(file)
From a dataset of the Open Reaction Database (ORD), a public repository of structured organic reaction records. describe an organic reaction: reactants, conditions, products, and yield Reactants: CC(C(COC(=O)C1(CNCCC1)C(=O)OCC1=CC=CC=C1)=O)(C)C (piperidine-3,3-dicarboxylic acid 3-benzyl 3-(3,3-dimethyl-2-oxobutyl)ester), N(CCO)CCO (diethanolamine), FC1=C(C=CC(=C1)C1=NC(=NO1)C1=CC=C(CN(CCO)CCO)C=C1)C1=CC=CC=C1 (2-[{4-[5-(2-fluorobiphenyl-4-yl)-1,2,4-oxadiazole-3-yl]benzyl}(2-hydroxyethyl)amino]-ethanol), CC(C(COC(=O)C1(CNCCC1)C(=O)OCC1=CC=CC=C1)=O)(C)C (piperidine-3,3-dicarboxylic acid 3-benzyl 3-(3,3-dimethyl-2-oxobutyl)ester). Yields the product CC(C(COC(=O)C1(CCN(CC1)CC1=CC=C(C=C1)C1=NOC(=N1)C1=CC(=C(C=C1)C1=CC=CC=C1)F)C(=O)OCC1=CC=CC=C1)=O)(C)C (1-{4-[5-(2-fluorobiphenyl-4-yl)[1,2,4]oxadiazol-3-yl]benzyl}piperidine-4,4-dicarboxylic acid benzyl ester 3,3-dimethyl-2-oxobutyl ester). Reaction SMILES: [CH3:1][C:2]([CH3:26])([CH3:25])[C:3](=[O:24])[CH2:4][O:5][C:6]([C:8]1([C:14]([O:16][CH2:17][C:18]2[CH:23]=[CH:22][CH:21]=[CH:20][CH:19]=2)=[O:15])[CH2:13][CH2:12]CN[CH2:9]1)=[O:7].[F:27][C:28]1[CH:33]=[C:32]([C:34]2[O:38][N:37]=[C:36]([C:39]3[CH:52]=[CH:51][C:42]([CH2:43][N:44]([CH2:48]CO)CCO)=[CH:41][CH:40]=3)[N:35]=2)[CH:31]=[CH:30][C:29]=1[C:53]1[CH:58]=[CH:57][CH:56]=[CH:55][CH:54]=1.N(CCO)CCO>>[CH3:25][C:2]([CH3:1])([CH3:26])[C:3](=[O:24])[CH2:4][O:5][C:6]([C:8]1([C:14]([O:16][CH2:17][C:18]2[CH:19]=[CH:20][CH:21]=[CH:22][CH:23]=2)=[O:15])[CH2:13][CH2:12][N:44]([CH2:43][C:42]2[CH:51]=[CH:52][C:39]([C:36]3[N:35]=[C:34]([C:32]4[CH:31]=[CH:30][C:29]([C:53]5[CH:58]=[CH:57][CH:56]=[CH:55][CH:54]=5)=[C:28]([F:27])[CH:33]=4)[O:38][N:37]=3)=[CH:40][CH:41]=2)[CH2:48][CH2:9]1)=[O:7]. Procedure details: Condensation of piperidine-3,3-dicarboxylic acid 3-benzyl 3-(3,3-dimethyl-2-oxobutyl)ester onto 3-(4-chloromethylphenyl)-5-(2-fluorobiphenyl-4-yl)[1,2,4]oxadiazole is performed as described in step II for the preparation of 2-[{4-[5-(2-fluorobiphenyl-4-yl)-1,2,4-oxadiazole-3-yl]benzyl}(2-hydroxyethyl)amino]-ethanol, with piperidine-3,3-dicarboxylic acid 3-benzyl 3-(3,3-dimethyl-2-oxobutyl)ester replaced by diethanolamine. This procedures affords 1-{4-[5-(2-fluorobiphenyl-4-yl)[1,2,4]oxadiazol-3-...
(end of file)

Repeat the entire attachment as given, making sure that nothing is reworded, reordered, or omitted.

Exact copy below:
From a dataset of the Open Reaction Database (ORD), a public repository of structured organic reaction records. describe an organic reaction: reactants, conditions, products, and yield Reactants: CC(C(COC(=O)C1(CNCCC1)C(=O)OCC1=CC=CC=C1)=O)(C)C (piperidine-3,3-dicarboxylic acid 3-benzyl 3-(3,3-dimethyl-2-oxobutyl)ester), N(CCO)CCO (diethanolamine), FC1=C(C=CC(=C1)C1=NC(=NO1)C1=CC=C(CN(CCO)CCO)C=C1)C1=CC=CC=C1 (2-[{4-[5-(2-fluorobiphenyl-4-yl)-1,2,4-oxadiazole-3-yl]benzyl}(2-hydroxyethyl)amino]-ethanol), CC(C(COC(=O)C1(CNCCC1)C(=O)OCC1=CC=CC=C1)=O)(C)C (piperidine-3,3-dicarboxylic acid 3-benzyl 3-(3,3-dimethyl-2-oxobutyl)ester). Yields the product CC(C(COC(=O)C1(CCN(CC1)CC1=CC=C(C=C1)C1=NOC(=N1)C1=CC(=C(C=C1)C1=CC=CC=C1)F)C(=O)OCC1=CC=CC=C1)=O)(C)C (1-{4-[5-(2-fluorobiphenyl-4-yl)[1,2,4]oxadiazol-3-yl]benzyl}piperidine-4,4-dicarboxylic acid benzyl ester 3,3-dimethyl-2-oxobutyl ester). Reaction SMILES: [CH3:1][C:2]([CH3:26])([CH3:25])[C:3](=[O:24])[CH2:4][O:5][C:6]([C:8]1([C:14]([O:16][CH2:17][C:18]2[CH:23]=[CH:22][CH:21]=[CH:20][CH:19]=2)=[O:15])[CH2:13][CH2:12]CN[CH2:9]1)=[O:7].[F:27][C:28]1[CH:33]=[C:32]([C:34]2[O:38][N:37]=[C:36]([C:39]3[CH:52]=[CH:51][C:42]([CH2:43][N:44]([CH2:48]CO)CCO)=[CH:41][CH:40]=3)[N:35]=2)[CH:31]=[CH:30][C:29]=1[C:53]1[CH:58]=[CH:57][CH:56]=[CH:55][CH:54]=1.N(CCO)CCO>>[CH3:25][C:2]([CH3:1])([CH3:26])[C:3](=[O:24])[CH2:4][O:5][C:6]([C:8]1([C:14]([O:16][CH2:17][C:18]2[CH:19]=[CH:20][CH:21]=[CH:22][CH:23]=2)=[O:15])[CH2:13][CH2:12][N:44]([CH2:43][C:42]2[CH:51]=[CH:52][C:39]([C:36]3[N:35]=[C:34]([C:32]4[CH:31]=[CH:30][C:29]([C:53]5[CH:58]=[CH:57][CH:56]=[CH:55][CH:54]=5)=[C:28]([F:27])[CH:33]=4)[O:38][N:37]=3)=[CH:40][CH:41]=2)[CH2:48][CH2:9]1)=[O:7]. Procedure details: Condensation of piperidine-3,3-dicarboxylic acid 3-benzyl 3-(3,3-dimethyl-2-oxobutyl)ester onto 3-(4-chloromethylphenyl)-5-(2-fluorobiphenyl-4-yl)[1,2,4]oxadiazole is performed as described in step II for the preparation of 2-[{4-[5-(2-fluorobiphenyl-4-yl)-1,2,4-oxadiazole-3-yl]benzyl}(2-hydroxyethyl)amino]-ethanol, with piperidine-3,3-dicarboxylic acid 3-benzyl 3-(3,3-dimethyl-2-oxobutyl)ester replaced by diethanolamine. This procedures affords 1-{4-[5-(2-fluorobiphenyl-4-yl)[1,2,4]oxadiazol-3-...